While BB10-powered phones remain on sale for the moment, there seems little prospect that BlackBerryÂ would make only Android phones this year before resuming production of BB10 phones later. The BB10 ‘secure’ platform is now living on borrowed time.
While BlackBerry is reportedly working hard to persuade government customers that its Android-powered phones can also be secure, there seems little realistic prospect of the company selling this message to corporate customers. Android’s history is littered with major security flaws.
We’re not talking flaws that affect a smallÂ number of apps, or issues that permit only limited access to attackers, but multiple examplesÂ of malware that impacts almost every app and allows an attacker to take complete control of a phone. Against this type of background, and a deliberate policy to build in a backdoor, it seems hard to see how BlackBerry could realistically present Android-powered phones as a secure platform.
Apple has a massive advantage over Android manufacturers, controlling both hardware and software and â€“ jailbroken devices aside â€“ deciding what apps are and aren’t allowed to run on iPhones. That level of hardware and software integration provides aÂ unique level of security, for example banking apps which can use Touch ID but have no access to fingerprint data, merely asking the Secure Enclave for a yes/no answer onÂ whether a validÂ fingerprint has been used.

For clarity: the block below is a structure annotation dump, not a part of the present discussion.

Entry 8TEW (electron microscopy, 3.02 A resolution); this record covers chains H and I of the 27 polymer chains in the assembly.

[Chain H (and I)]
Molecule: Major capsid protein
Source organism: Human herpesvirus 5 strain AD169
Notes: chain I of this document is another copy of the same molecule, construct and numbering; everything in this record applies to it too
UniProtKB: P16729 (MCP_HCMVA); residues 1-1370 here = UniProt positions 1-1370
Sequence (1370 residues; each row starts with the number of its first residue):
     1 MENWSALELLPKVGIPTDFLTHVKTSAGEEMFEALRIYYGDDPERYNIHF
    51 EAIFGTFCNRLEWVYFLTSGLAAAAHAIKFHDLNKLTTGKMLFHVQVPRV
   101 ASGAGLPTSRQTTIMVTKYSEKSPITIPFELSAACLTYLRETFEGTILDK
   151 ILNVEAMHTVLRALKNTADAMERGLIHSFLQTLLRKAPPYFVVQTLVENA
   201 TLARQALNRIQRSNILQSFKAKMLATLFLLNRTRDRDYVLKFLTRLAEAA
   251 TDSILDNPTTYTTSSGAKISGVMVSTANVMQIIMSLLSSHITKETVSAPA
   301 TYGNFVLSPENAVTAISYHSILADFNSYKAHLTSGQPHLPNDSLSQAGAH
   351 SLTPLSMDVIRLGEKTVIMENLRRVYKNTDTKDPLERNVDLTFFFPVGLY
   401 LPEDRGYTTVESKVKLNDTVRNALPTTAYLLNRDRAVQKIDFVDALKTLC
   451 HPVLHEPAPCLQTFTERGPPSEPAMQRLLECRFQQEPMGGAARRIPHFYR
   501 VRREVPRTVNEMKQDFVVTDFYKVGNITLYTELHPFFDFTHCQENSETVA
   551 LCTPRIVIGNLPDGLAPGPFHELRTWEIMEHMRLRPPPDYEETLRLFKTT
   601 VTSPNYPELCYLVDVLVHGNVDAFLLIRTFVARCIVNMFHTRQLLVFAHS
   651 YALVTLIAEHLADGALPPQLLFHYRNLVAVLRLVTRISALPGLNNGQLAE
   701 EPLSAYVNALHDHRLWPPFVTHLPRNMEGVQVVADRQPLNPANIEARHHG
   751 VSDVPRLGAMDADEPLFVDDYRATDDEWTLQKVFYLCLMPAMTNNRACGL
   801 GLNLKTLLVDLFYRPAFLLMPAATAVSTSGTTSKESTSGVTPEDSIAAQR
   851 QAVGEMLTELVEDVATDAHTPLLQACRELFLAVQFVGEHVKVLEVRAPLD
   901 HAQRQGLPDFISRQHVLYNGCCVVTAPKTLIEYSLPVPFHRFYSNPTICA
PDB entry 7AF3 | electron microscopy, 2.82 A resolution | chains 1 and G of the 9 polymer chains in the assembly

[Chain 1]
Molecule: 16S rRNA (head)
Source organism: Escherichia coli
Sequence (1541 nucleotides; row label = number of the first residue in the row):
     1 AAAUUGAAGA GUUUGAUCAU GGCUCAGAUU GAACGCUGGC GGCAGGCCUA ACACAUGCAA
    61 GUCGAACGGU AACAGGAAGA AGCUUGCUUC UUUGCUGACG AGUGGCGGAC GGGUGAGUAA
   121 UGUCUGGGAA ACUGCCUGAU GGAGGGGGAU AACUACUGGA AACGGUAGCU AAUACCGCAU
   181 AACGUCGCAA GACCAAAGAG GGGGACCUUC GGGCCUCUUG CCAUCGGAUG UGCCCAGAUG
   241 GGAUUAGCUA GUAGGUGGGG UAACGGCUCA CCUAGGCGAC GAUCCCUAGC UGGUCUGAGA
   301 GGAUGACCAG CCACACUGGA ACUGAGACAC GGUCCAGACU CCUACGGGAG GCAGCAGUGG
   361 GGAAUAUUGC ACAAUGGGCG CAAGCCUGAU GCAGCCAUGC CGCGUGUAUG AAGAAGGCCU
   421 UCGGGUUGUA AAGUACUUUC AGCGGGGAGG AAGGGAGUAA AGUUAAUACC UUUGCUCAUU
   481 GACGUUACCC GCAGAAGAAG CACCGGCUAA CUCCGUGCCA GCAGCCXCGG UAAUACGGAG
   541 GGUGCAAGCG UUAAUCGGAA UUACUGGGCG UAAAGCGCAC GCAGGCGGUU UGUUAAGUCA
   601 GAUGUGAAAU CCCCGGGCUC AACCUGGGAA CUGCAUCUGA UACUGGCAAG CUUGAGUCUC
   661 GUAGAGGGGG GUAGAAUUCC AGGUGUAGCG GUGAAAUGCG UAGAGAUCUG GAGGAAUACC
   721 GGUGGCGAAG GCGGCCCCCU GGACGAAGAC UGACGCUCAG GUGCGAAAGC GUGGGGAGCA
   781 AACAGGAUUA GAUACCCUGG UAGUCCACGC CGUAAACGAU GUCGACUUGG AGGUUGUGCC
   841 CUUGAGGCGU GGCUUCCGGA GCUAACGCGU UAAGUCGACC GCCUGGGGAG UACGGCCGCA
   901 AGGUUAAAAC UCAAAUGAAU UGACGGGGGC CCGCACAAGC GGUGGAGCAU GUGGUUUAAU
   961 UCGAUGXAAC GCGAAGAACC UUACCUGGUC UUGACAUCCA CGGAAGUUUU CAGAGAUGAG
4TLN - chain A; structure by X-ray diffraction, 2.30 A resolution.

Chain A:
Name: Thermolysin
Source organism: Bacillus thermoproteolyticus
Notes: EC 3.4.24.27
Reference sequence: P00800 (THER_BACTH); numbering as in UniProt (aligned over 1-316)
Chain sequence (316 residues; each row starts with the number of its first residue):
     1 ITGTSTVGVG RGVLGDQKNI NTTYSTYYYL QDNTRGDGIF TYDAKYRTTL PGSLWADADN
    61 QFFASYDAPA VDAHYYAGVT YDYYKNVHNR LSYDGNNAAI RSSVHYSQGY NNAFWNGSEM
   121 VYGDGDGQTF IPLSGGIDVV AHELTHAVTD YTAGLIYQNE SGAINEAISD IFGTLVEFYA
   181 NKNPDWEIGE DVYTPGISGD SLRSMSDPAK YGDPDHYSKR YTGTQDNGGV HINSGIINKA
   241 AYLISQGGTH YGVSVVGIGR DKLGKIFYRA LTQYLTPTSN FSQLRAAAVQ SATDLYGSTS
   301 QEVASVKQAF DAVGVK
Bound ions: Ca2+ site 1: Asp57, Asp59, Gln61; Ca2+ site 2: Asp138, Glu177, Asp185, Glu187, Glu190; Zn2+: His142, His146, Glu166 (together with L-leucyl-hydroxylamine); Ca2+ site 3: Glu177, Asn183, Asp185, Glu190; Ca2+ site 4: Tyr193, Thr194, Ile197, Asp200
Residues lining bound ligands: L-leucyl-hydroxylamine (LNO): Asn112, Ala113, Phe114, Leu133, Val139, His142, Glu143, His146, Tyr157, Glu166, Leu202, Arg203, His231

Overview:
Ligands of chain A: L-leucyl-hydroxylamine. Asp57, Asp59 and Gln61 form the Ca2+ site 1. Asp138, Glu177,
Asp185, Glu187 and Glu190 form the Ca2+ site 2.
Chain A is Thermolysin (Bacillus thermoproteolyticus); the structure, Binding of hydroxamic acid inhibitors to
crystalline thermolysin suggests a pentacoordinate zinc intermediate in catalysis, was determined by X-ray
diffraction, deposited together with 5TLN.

That doesn’t mean that iOS devices are immune to malware â€“Â they aren’t. But significant issues are extremely rare, and on those occasionsÂ they do occur, Apple is able to act swiftly to solve the problem.
Apple has also adopted an absolutely unwavering commitment to the principle that user security and privacy overrides the desireÂ governments have for backdoor access. Apple’s attitude is, quite rightly, that if you deliberately build a weakness into a platform for use by the good guys, it’s only a matter of time before it is discovered and exploited by the bad guys.
That commitment is built into Apple’s systems. iOS 8 introduced strong encryption into iPhones and iPads, meaning that even if a law enforcement official comes knocking on Apple’s door with a locked iPhone and a court order demanding that Apple break into it, the company will be unable to do so.
The same is true of iMessages and FaceTime calls. Both use end-to-end encryption, meaning that not even Apple could intercept and decrypt the messages because â€“ as Tim Cook told Charlie Rose back in 2014 â€“ “we don’t have the key.”